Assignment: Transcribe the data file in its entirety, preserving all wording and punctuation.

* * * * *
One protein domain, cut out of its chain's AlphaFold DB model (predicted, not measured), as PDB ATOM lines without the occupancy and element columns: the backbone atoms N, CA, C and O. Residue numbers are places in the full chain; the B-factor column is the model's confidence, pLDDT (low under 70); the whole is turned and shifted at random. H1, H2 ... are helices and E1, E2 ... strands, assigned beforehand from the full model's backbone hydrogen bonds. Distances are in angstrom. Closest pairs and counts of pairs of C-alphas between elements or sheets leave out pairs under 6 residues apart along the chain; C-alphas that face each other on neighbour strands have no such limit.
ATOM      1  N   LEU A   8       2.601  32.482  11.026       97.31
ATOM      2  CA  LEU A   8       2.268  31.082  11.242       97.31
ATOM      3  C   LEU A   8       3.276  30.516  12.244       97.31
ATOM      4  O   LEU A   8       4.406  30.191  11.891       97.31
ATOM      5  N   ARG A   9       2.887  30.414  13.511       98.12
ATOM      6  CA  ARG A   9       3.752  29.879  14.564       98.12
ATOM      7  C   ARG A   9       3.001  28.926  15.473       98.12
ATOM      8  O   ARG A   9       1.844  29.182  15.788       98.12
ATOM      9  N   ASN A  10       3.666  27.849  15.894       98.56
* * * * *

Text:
One protein domain, cut out of its chain's AlphaFold DB model (predicted, not measured), as PDB ATOM lines without the occupancy and element columns: the backbone atoms N, CA, C and O. Residue numbers are places in the full chain; the B-factor column is the model's confidence, pLDDT (low under 70); the whole is turned and shifted at random. H1, H2 ... are helices and E1, E2 ... strands, assigned beforehand from the full model's backbone hydrogen bonds. Distances are in angstrom. Closest pairs and counts of pairs of C-alphas between elements or sheets leave out pairs under 6 residues apart along the chain; C-alphas that face each other on neighbour strands have no such limit.
ATOM      1  N   LEU A   8       2.601  32.482  11.026       97.31
ATOM      2  CA  LEU A   8       2.268  31.082  11.242       97.31
ATOM      3  C   LEU A   8       3.276  30.516  12.244       97.31
ATOM      4  O   LEU A   8       4.406  30.191  11.891       97.31
ATOM      5  N   ARG A   9       2.887  30.414  13.511       98.12
ATOM      6  CA  ARG A   9       3.752  29.879  14.564       98.12
ATOM      7  C   ARG A   9       3.001  28.926  15.473       98.12
ATOM      8  O   ARG A   9       1.844  29.182  15.788       98.12
ATOM      9  N   ASN A  10       3.666  27.849  15.894       98.56